News of Interest to Moms June 29, 2009
News to know:
Banking ovaries may extend baby-making span
New research may give women a better chance to fight their biological clocks, doctors announced today.
Recent advances to preserve ovaries and surgically implant them could make the procedures more widely available. In the past, both the cost and the uncertainties involved limiting the procedures to women with serious diseases,such as cancer, who had few options.
15 percent of U.S. teens think they'll die young
More than one in seven youths think they'll die young, according to a study published in the July issue of Pediatrics. Researchers tracked 20,594 teens who were in 7th through 12th grade at the start of the three-year study.
Almost 15 percent of American teens believe they will die before age 35 -- a perspective strongly linked to risky behavior, including:
~using illegal drugs
~sustaining fight-related injuries requiring medical care
~engaging in unprotected sex
~being arrested by the police
~contracting HIV or AIDS
Race and wealth appeared to affect a teen's risk for belief he would die young. About 10 percent of white teens bore this pessimistic view, compared with 15 percent of Asian youth, 21 percent of Hispanic teens, 26 percent of African American teens and 29 percent of Native American teens.
Heavy kids at higher risk for asthma
Research reveals children who are overweight at age 6 to 7 years are at increased risk for having symptoms of asthma when they are 8 years old.
Children who were persistently heavy from a very young age and between age 6 to 7 years were 68 percent more likely to have breathing difficulties, according to a study involving 3,756 children. Researchers found the children were also 66 percent more likely to have twitchy airways at age 8 than children who were leaner in childhood.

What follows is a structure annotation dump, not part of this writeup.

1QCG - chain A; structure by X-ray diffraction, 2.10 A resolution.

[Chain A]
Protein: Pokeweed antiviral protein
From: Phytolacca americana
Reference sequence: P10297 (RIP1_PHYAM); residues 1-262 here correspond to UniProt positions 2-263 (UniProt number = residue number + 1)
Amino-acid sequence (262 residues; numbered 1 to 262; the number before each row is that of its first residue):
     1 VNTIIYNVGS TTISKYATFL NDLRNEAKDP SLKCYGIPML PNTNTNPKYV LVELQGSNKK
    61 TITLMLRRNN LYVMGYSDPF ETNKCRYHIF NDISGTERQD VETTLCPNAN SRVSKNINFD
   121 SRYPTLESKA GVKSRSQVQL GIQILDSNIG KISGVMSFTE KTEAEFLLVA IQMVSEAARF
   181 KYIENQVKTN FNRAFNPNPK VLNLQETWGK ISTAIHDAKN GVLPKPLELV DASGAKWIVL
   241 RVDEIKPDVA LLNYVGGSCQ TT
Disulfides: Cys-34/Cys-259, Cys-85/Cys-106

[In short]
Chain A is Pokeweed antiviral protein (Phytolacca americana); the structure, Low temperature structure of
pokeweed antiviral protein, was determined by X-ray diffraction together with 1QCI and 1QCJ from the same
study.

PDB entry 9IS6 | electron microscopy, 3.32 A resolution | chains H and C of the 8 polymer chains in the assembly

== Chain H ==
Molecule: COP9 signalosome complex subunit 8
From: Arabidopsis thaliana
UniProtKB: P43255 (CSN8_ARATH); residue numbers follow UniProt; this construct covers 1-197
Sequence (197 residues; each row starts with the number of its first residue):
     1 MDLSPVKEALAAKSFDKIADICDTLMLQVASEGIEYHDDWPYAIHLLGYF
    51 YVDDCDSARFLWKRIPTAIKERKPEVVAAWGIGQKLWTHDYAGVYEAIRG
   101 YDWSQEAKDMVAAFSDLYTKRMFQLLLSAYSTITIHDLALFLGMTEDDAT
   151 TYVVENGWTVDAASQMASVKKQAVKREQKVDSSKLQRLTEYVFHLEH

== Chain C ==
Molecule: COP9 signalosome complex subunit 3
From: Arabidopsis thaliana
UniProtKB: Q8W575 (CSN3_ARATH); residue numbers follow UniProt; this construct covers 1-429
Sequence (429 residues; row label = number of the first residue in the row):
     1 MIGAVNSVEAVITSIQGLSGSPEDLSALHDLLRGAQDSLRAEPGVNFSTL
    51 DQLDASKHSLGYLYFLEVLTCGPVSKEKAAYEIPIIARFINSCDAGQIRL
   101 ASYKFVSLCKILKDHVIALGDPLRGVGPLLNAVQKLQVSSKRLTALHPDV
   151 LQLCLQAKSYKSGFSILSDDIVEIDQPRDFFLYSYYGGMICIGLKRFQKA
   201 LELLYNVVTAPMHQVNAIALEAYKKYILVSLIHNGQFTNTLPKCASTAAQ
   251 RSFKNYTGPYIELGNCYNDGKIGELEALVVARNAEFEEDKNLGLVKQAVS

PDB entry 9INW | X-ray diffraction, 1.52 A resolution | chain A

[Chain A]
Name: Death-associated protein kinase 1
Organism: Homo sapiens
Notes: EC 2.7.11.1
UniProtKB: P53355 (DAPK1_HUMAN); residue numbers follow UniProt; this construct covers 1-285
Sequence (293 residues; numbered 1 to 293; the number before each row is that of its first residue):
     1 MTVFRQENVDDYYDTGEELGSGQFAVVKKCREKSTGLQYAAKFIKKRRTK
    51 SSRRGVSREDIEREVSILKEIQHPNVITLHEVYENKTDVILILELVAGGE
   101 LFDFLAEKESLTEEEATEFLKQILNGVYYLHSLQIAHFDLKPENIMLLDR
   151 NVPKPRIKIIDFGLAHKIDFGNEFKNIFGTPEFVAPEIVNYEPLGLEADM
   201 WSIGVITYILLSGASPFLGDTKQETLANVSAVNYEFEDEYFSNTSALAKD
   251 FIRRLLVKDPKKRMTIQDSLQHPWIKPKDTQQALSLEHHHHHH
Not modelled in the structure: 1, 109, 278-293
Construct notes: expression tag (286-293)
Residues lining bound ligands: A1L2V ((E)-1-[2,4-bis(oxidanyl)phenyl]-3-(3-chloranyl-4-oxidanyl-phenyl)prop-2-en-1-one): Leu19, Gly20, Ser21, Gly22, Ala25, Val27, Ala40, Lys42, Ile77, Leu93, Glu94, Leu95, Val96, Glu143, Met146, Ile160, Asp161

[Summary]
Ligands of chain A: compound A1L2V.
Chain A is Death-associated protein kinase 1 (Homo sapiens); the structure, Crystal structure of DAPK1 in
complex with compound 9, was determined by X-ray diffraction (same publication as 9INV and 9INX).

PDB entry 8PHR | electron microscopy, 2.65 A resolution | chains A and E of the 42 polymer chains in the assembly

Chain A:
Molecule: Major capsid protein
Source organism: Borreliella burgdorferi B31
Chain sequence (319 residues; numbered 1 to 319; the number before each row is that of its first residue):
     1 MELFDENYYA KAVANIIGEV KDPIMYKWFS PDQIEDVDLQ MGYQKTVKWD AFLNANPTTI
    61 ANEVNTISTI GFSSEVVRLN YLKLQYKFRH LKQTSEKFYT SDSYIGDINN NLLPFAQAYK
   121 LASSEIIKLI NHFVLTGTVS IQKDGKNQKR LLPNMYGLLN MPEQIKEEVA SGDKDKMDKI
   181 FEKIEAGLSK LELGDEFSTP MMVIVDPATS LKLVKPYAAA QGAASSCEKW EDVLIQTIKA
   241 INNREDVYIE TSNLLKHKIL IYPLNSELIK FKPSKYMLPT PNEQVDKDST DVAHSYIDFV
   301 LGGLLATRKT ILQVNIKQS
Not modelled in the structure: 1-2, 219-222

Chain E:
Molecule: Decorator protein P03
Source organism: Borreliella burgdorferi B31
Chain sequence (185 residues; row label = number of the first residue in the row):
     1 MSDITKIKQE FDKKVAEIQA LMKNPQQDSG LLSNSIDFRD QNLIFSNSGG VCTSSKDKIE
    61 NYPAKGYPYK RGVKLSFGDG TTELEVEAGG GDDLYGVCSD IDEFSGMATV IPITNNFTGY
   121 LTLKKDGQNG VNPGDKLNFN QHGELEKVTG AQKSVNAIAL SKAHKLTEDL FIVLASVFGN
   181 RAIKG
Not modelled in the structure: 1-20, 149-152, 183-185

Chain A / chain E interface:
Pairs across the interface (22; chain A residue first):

However, children who were heavier at a very young age, but who developed a normal weight at age 6 to 7, did not have an increased risk of breathing difficulties.
Cheerleading still most dangerous sport
Cheerleading continues to cause more serious and deadly injuries by far than other sports.
The number of cheerleading injuries fell slightly in the 2007-08 academic year, according to the National Center for Catastrophic Sports Injury Research at the University of North Carolina at Chapel Hill, which released its 26th annual report on the topic.
Cheerleading accounted for 65.2 percent of high school and 70.5 percent of college catastrophic injuries among all female sports. The report defines catastrophic injuries as any severe or fatal injury incurred during participation in the sport.
There were 1,116 direct catastrophic injuries in high school (905) and college sports (211).
High school sports were associated with 152 fatalities, 379 non-fatal injuries and 374 serious injuries. College sports accounted for 22 fatalities, 63 non-fatal injuries and 126 serious injuries.